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I'm going to send an email to a professor. There is a sentence that I think may be wrong because I'm not sure about using will after when, even though it obviously refers to the future.

But definitely I would love to join to your team and I hope you have an open position when I will apply for the next year.

What are the rules here?

closed as off-topic by MetaEd, jimm101, user140086, curiousdannii, Roaring Fish Mar 17 '16 at 13:40

This question appears to be off-topic. The users who voted to close gave this specific reason:

If this question can be reworded to fit the rules in the help center, please edit the question.

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    Jack. "Can you correct this?" is a proof-reading request. "What are the rules here?" is asking to know how it should be corrected. It's also more useful to future enquirers who might find this question. – Andrew Leach Mar 16 '16 at 20:46
  • Possible duplicate of Future tense usage: "When you see it ..." – user140086 Mar 17 '16 at 6:21
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But I would definitely love to join your team. I hope you will have an open position when I apply next year.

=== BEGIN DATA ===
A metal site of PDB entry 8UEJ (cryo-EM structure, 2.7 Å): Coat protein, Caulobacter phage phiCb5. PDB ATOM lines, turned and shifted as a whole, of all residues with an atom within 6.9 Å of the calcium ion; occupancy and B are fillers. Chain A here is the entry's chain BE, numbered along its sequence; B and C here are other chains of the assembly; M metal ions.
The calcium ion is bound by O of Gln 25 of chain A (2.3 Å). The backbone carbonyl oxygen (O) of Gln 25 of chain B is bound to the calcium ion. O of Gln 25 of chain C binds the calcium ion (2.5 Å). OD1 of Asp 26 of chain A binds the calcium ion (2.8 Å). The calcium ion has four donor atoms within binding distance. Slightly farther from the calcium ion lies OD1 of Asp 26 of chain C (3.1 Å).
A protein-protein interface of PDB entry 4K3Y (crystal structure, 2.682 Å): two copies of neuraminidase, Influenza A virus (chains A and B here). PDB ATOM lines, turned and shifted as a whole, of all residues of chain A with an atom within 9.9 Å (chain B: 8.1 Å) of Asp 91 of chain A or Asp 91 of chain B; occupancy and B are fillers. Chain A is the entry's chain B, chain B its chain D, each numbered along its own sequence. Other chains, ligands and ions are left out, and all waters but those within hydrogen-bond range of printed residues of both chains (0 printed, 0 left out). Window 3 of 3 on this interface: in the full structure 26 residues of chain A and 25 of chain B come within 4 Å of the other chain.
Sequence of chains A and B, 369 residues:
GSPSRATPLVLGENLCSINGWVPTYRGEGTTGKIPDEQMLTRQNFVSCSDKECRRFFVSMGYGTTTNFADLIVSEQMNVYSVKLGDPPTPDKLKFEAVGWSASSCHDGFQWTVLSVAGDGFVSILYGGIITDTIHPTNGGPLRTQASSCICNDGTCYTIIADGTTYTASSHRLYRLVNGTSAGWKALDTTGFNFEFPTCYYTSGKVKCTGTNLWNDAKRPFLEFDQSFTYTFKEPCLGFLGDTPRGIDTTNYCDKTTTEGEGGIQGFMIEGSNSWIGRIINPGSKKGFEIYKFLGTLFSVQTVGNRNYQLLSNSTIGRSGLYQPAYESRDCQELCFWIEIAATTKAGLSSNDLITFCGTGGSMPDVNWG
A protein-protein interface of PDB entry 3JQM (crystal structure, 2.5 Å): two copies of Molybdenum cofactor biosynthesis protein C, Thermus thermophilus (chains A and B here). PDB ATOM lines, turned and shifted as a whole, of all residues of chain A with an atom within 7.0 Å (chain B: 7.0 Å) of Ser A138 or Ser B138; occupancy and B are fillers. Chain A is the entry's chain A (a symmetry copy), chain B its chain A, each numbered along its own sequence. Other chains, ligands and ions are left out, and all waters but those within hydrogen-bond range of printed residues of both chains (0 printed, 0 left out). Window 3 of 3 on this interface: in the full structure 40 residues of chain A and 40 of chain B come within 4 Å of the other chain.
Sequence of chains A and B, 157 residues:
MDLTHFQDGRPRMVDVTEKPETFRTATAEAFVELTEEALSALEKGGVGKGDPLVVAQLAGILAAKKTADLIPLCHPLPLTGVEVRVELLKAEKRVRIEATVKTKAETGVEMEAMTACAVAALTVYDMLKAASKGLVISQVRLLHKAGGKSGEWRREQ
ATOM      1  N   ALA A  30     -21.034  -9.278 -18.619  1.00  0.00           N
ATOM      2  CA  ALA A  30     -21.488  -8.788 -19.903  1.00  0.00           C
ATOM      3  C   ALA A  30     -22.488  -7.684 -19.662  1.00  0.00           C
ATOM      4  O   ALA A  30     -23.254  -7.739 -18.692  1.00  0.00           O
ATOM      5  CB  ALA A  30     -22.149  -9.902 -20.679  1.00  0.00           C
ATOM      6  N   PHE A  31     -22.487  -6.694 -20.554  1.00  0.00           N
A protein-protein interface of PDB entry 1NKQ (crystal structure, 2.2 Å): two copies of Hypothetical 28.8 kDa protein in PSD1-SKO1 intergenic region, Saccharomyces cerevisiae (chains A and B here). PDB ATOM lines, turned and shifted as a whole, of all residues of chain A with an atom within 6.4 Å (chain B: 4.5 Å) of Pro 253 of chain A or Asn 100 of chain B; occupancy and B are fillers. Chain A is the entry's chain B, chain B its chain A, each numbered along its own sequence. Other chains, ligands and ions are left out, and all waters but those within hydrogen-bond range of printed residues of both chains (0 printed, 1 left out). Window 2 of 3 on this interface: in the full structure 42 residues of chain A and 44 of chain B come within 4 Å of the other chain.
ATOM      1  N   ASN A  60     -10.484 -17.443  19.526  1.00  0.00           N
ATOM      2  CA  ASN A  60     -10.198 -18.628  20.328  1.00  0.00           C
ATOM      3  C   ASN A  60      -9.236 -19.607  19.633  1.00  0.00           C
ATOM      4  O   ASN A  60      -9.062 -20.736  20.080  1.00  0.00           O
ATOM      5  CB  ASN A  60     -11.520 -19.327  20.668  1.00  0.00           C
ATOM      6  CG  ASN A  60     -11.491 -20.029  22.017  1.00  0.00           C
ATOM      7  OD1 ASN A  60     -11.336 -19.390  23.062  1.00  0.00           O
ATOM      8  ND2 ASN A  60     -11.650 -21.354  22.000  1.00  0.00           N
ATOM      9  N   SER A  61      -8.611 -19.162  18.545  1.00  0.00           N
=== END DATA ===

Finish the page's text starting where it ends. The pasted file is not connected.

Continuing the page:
Done with contractions: (A little less formal)

But I'd definitely love to join your team. I hope you'll have an open position when I apply next year.

Your word order is salvageable with punctuation. I only removed 'and' as a mater of style. Though 'will' and 'for the' are simply not needed.

But, definitely, I would love to join to your team and I hope you have an open position when I will apply for the next year.

Done this way puts a pause before and after 'definitely' that highlights it for emphasis. Which may or may not be what you want.

Some people discourage the over use of I. Better not to make everything about you:

If you have an open position when applications are accepted next year I would definitely be interested in joining your team.

  • This is not an answer, though. The question specifically asked "What are the rules here?" – Andrew Leach Mar 17 '16 at 10:08

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